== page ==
The NFL combine returns after a year’s hiatus due to COVID-19. That means key NFL evaluators will gather in Indianapolis this week to weigh, measure and test prospects, and to hold clandestine meetings with representatives for this year’s free agent class.
The first group of players arrives in Indy on Monday, NFL general managers and coaches begin meeting with the media on Tuesday and the first set of workouts for quarterbacks, receivers and tight ends is Thursday.
Here are five things to watch at the combine:
Free agency, 2022
Historically, the combine is where the groundwork is laid for many of the spring’s key free agent deals. Officially, the new league year does not start until 4 p.m. March 16, but the Detroit Lions should have a pretty good idea who will and won’t be in their price range by next week. Top targets could include Saints safety Marcus Williams, if he avoids the franchise tag, and one of the many receivers available via free agency or trade. Teams can sign their own free agents at any time, and Tracy Walker, Charles Harris, Alex Anzalone and Josh Reynolds are the best of the Lions with expiring contracts.
On the bench
The NFL relented on the idea of a bubble for combine invites after player agents threatened to have their prospects boycott events in Indy, but the league held firm with its plans to hold the bench press on the same day players do on-field workouts. Player reps remain concerned about that schedule, and many prospects could wait to do the bench and/or on-field testing until their pro days. For teams, that’s not a huge deal. They get more out of the medical testing than anything at the combine. For fans watching at home, there could be less star power at workouts than usual.
One event that always draws eyeballs is the 40-yard dash, and this year should be no exception. Several receivers and defensive backs are expected to post 40 times in the 4.3s, with Memphis receiver Calvin Austin among the fastest players in Indy. The diminutive Austin — he measured in a tick over 5-7 at the Senior Bowl — drew high praise from Lions receivers coach Antwaan Randle El. He’s lightning in a bottle and will be a unique weapon for whatever team drafts him. Along with Austin, Western Michigan receiver Skyy Moore, Michigan safety Dax Hill, LSU cornerback Derek Stingley (if he works out) and Penn State receiver Jahan Dotson could post eye-popping 40 times.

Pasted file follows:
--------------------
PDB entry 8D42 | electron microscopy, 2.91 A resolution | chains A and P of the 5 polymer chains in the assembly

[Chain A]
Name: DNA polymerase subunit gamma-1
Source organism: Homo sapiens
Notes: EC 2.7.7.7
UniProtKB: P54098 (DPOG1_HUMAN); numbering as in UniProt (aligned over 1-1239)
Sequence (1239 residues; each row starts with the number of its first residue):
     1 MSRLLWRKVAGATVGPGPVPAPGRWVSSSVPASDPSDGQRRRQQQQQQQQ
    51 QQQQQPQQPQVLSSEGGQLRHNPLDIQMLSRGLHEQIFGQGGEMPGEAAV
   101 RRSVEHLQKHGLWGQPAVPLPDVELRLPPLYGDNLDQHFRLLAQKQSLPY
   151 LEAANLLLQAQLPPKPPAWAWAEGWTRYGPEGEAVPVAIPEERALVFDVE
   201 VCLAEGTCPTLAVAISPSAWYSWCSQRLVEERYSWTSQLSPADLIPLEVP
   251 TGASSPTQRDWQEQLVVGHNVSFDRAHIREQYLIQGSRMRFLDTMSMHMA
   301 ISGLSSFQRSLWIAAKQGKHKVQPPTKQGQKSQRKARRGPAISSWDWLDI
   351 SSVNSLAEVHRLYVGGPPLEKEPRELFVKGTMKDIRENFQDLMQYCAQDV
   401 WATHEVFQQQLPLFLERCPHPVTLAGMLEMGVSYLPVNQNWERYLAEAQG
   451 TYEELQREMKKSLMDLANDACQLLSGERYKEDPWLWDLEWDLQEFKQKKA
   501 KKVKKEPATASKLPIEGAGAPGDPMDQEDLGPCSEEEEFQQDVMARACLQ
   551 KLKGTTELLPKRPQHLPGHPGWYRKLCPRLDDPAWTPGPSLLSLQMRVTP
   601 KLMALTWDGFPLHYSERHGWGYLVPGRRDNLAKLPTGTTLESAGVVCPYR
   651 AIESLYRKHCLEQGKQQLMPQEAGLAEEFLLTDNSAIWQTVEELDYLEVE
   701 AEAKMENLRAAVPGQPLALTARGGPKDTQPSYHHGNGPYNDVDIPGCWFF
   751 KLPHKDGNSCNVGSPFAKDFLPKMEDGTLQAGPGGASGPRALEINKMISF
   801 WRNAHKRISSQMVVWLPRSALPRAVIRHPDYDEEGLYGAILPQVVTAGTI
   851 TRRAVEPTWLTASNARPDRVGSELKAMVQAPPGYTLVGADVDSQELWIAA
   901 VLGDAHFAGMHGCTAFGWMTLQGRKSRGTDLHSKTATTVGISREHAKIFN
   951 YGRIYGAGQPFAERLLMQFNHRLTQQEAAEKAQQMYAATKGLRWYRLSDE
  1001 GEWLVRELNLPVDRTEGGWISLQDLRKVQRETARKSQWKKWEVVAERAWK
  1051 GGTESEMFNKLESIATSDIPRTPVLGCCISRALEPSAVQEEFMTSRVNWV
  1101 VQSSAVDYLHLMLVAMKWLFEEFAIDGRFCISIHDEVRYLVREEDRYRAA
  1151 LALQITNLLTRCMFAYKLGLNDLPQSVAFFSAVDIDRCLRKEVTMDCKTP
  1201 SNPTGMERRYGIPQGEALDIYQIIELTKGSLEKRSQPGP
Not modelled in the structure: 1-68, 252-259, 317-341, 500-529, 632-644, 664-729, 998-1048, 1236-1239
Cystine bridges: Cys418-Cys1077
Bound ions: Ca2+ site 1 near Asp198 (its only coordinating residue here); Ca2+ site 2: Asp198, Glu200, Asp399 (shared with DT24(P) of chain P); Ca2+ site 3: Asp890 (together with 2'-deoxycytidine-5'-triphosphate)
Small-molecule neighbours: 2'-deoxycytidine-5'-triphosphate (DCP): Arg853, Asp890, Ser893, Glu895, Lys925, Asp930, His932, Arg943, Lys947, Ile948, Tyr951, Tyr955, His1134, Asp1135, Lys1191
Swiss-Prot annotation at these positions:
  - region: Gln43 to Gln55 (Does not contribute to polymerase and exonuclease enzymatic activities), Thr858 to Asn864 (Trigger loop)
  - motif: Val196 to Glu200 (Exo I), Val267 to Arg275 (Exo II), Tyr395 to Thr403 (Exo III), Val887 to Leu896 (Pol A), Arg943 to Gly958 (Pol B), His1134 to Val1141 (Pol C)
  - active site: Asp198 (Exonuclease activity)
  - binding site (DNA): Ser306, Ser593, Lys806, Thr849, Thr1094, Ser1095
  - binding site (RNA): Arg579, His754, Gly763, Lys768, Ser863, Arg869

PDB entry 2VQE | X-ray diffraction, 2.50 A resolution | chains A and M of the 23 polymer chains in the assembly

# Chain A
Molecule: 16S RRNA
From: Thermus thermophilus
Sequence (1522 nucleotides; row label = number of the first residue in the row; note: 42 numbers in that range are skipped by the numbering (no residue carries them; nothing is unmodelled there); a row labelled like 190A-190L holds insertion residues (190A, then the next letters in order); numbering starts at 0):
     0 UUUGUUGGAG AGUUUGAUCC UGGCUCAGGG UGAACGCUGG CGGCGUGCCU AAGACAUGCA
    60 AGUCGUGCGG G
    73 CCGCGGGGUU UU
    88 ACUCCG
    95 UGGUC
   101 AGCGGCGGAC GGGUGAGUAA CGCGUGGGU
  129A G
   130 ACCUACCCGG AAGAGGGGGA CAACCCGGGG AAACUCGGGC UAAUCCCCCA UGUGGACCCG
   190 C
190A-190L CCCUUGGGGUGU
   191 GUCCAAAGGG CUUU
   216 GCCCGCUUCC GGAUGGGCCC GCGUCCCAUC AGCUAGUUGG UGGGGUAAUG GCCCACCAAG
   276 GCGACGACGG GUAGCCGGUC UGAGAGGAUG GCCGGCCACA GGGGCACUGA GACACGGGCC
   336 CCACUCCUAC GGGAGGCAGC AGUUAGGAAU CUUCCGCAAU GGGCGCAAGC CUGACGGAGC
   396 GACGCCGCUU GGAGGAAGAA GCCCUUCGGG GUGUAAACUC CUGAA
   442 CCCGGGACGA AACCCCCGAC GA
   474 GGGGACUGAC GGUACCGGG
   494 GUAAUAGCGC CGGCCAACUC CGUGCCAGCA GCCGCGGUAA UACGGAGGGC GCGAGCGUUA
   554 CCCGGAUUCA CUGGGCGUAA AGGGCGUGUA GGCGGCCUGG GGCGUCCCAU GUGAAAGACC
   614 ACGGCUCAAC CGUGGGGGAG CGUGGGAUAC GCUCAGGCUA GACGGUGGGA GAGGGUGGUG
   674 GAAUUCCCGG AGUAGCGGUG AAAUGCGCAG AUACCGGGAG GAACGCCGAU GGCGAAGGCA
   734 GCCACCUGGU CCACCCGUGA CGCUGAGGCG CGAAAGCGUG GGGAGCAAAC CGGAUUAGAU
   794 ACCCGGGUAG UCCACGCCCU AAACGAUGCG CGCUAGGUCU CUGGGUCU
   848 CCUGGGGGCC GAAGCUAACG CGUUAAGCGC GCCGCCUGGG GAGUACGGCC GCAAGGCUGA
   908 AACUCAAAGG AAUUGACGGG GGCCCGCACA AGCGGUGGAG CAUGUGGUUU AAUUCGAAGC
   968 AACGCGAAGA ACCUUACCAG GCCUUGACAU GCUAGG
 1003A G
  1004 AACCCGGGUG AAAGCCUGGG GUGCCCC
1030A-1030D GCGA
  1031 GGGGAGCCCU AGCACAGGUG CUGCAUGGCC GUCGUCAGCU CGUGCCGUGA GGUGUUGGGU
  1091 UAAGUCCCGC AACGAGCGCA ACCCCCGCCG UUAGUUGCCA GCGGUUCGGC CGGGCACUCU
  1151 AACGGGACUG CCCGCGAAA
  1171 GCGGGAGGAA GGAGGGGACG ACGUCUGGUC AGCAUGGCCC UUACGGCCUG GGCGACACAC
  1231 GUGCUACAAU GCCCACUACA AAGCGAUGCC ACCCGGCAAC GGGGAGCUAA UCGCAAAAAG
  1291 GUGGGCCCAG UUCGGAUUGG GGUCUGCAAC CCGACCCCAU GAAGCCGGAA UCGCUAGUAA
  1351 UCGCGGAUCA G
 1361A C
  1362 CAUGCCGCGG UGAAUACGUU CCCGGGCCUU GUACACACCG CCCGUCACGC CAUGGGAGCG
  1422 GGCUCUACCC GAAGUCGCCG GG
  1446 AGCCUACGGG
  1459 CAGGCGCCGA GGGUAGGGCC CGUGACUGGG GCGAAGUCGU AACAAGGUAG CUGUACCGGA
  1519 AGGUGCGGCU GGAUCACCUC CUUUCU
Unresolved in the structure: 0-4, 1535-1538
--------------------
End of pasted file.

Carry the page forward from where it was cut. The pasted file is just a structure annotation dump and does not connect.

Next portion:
The 40-yard dash is the combine’s headline event, but it’s far from the only thing NFL evaluators are anxious to see this week. Pitt quarterback Kenny Pickett will finally get an accurate measurement of his hand size, Pickett and most of the draft’s other quarterbacks are expected to throw Thursday, and for the Lions, the workouts of pass rushers Aidan Hutchinson and Kayvon Thibodeaux will be front and center Saturday. Hutchinson and Thibodeaux are in the mix to go No. 2 overall to Detroit. Neither is considered on the level of Chase Young or Myles Garrett as a prospect, and both can answer questions about their athleticism and ability to bend this week.
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Two for Tuesday
Lions GM Brad Holmes and coach Dan Campbell will hold their combine media sessions Tuesday afternoon. Unlike last year, when they changed regimes, overhauled their roster and traded their quarterback, the Lions are not at the center of the NFL news cycle this spring. Still, there is plenty to cover with Lions brass, from their options at No. 2, to their plans in free agency, to the future of Trey Flowers. Firm answers may be hard to come by at the podium, but fans and reporters will be listening intently for clues on the direction of the franchise.